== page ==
this book, Garak tells Dr. Bashir, quite correctly, that one model does not
fit all species. Considering how Ezri used human psychology in
Afterimage, it was disappointing to find out that she was right in her
analysis. From Garak's point of view, with the continued problems, it
works much better. His greatest depression, mixed with joy about what it
represents, comes when he discovers that
Damar has gone missing. But if Garak can figure out that he has turned to
the rebels, why is Weyoun caught so off guard (in that terrific revelation in
the final arc).
The main problem with this section is that Garak seems involved in way too
many things at the same time. It would have been much nicer if we were
treated to a single running plotline, instead.
The third plot has much less to do with Garak's past, though he does come
face to face with some people we met in the first plot. He clears the
rubble of Tain's
house by creating a memorial there -but that was not his intention. It
was just part of the healing process, as he can't face digging out so many
people from the ruins after the Dominion pulled out. He spends a little
too much time describing how ironic things are (not only in this timeframe),
but I guess Garak was full of irony anyway...
It's interesting to see how Garak ends up embracing democracy after all,
after he berates it at every turn. But he saw how Cardassia's other
governmental system turned out, so he supposes this can't be any worse.
But he also gets the last word, in a funny statement about how nothing ever
gets done with all the opinions floating around!
Although the early timeframe introduces us to a young and not fully formed
Garak, I was amazed at how the two later timeframes gave us voices that
sounded exactly like the characters we knew! The narrative easily
carries the tones and inflections of all the characters, especially
Garak. It was truly remarkable, until the characters started falling
into a mold.
I also enjoyed the way the entries in his narrative journal changed as time
passed. As the past is recited, it is in the past tense, relating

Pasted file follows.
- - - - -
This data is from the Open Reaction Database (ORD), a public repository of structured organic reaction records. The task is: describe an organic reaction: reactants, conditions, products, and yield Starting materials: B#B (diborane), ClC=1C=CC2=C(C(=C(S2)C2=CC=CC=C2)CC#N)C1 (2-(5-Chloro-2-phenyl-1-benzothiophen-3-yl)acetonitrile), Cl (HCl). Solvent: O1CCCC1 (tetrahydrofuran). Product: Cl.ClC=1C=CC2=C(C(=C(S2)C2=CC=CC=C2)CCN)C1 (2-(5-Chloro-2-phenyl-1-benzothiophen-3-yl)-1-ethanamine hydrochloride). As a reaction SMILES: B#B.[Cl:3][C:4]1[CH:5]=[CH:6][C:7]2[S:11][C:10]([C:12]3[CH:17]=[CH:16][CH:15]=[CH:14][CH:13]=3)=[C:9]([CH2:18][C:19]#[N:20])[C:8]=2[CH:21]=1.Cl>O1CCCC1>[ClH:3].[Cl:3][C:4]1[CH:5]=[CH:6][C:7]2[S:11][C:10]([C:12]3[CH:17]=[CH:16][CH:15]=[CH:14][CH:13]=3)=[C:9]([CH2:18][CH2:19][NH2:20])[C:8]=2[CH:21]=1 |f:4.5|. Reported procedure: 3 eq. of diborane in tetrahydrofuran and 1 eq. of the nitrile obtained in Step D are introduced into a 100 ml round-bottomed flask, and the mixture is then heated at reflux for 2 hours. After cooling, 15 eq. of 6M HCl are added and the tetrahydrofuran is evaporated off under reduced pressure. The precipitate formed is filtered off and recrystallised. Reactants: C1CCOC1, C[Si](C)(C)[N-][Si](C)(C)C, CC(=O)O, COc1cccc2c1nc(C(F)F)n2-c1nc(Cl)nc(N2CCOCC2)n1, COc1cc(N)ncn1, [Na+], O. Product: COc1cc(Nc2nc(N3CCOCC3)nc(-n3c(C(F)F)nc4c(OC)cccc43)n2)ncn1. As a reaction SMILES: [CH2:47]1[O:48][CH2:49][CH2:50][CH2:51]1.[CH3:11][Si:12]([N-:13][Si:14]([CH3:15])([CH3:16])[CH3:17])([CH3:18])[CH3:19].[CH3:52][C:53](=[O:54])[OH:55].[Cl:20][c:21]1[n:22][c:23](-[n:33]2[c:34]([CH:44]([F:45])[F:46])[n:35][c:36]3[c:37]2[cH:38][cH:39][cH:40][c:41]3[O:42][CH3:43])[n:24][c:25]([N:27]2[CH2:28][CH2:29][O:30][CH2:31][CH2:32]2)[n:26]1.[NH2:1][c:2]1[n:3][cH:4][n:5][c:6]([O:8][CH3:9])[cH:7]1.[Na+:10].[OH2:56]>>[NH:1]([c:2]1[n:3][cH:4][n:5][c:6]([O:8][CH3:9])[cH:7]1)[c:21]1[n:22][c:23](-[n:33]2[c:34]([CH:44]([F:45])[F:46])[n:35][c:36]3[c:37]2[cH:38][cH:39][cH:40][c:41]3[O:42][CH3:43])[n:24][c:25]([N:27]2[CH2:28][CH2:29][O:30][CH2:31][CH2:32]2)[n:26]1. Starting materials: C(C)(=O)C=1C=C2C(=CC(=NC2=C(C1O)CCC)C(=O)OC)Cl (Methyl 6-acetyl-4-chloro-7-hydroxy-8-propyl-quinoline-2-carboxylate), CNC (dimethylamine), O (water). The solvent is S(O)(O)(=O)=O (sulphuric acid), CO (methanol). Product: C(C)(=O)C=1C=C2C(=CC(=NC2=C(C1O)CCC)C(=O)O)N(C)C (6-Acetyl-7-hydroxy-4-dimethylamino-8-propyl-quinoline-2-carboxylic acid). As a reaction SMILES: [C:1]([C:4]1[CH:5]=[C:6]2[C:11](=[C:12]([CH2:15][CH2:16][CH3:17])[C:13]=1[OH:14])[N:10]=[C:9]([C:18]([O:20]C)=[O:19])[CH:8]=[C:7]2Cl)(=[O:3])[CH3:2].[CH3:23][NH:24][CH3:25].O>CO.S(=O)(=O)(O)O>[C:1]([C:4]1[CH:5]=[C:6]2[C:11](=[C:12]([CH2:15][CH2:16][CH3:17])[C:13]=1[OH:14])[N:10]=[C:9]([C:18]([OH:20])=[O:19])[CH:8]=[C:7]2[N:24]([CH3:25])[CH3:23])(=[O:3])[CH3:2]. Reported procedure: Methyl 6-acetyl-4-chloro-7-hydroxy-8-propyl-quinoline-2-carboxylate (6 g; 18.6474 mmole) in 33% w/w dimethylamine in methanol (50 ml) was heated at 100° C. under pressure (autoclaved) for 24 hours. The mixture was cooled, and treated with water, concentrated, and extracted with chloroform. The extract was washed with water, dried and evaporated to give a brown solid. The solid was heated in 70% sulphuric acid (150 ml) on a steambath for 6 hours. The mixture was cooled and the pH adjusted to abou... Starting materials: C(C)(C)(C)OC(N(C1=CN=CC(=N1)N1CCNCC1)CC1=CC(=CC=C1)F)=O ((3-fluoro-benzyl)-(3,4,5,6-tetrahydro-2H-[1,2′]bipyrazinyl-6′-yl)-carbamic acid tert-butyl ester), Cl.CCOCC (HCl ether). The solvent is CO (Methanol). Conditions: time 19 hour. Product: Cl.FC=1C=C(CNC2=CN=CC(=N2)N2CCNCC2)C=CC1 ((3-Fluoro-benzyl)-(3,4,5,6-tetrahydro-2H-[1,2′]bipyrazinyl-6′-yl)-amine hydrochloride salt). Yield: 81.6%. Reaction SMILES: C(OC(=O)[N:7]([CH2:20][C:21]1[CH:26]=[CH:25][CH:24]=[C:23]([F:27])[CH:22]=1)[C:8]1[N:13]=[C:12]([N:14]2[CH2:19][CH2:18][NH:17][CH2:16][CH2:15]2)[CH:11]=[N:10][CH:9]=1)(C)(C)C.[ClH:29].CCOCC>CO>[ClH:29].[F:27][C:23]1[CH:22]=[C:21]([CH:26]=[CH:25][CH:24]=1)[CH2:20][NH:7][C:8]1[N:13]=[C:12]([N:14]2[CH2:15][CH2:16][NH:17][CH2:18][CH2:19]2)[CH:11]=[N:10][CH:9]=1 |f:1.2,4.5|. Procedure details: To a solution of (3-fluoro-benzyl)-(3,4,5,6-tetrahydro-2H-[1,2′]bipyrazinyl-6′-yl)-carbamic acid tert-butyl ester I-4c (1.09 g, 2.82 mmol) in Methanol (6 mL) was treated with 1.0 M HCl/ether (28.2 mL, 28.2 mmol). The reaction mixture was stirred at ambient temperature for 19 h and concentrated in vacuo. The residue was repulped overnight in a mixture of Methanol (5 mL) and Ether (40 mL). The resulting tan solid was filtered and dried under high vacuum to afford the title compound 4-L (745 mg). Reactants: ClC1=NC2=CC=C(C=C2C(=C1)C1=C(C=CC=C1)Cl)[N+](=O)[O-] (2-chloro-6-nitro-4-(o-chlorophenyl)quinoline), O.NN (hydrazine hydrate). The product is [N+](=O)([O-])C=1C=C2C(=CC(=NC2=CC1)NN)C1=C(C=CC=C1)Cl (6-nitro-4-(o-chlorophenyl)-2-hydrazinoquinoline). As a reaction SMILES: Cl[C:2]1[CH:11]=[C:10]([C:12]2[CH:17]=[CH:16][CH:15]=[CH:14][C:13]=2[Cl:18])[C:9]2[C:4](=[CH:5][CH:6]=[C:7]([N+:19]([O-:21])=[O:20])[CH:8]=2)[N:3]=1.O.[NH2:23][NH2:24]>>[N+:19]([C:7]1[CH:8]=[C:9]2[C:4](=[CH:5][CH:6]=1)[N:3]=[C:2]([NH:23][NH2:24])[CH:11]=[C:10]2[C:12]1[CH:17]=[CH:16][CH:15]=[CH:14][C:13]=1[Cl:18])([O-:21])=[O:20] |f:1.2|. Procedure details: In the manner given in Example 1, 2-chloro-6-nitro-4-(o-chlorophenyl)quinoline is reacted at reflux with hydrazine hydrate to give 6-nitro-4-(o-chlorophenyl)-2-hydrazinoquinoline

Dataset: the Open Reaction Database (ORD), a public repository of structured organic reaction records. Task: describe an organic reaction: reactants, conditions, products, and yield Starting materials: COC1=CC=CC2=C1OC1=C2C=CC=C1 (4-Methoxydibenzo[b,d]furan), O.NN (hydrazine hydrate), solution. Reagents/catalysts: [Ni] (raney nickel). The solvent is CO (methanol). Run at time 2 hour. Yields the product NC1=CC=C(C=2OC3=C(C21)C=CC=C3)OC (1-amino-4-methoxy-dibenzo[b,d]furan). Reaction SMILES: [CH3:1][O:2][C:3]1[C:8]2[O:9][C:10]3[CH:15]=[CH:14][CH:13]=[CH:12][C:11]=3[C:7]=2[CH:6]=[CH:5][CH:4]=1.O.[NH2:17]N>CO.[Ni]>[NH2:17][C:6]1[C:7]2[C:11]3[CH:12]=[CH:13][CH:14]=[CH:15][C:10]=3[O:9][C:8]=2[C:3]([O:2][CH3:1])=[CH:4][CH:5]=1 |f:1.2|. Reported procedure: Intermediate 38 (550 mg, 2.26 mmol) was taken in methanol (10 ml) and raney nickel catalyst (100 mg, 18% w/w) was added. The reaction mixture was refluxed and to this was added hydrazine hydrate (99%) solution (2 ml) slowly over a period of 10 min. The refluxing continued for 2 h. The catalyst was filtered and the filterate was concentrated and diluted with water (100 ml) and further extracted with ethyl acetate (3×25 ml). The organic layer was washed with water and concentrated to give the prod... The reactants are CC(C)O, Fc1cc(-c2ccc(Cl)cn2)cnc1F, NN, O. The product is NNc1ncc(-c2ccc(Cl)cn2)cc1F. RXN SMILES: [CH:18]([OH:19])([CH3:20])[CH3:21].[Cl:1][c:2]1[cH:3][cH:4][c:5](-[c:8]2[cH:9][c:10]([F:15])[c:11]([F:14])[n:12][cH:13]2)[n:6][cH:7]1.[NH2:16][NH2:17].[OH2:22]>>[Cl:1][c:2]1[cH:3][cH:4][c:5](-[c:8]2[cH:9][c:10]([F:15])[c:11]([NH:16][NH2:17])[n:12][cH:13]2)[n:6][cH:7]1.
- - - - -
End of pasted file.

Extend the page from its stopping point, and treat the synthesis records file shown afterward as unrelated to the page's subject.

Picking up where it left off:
exactly what happened and how he felt. Getting closer to his exile,
which is when he started writing the journals, it becomes more of a reminiscence
of what happened not long ago, until it becomes an actual daily journal.
During that time, there are no broad summaries, and there is less focus on
what was said, but rather describing it, and analyzing the emotion behind
The main character changed, as well. Garak didn't seem as mysterious
as he became on DS9, but I could see the changes as time progressed, very
subtly at times. Still, we didn't really get near the Cardassian that we
knew from the TV series. I also wondered why he kept meeting up with his
old schoolmates. Surely the Obsidian Order was a large
organization? But his schoolmates were in a military academy, not an
espionage one. How did they all end up where he could meet them so
The story didn't really have a conclusion, in that it was ongoing in each
of the three timeframes. The book ended with a sense of hope for the
future -though I was a little incensed that Garak was too shy to find out what
Paladine's fate was. It seems that she joined an illegal group that
embraced the people Cardassians originally overwhelmed, millennia ago, to take
the planet as their
own. It was a group that Garak introduced her to, but I wondered at the likelihood
of an illegal group that managed to meet in the exact same place for decades,
not only through the Dominion occupation, but worse, the years before it.
Another unanswered question is how Pythas felt about Garak's exile.
Again, Garak respects his friend's privacy by not asking the question. I
liked that (and the similar situation with Paladine), but it still drove me
nuts! (In a good way, I think...)
The book was evenly written from beginning to end, no matter which
storyline we were dealing with. It showed the same level of
anticipation, intrigue, sentimentality (a "fault" in this Cardassian), and
dedication. But it seemed to lack passion. There were no real
passionate entries, where the adrenaline would rush, forcing pages to turn
almost by themselves as we try to figure out events or motivations. This
was a very good try, and a very interesting read. I have always liked
Garak, and I feel that I do know him a little better now. But I'm still
not sure it is exactly the same person we met on Deep Space Nine.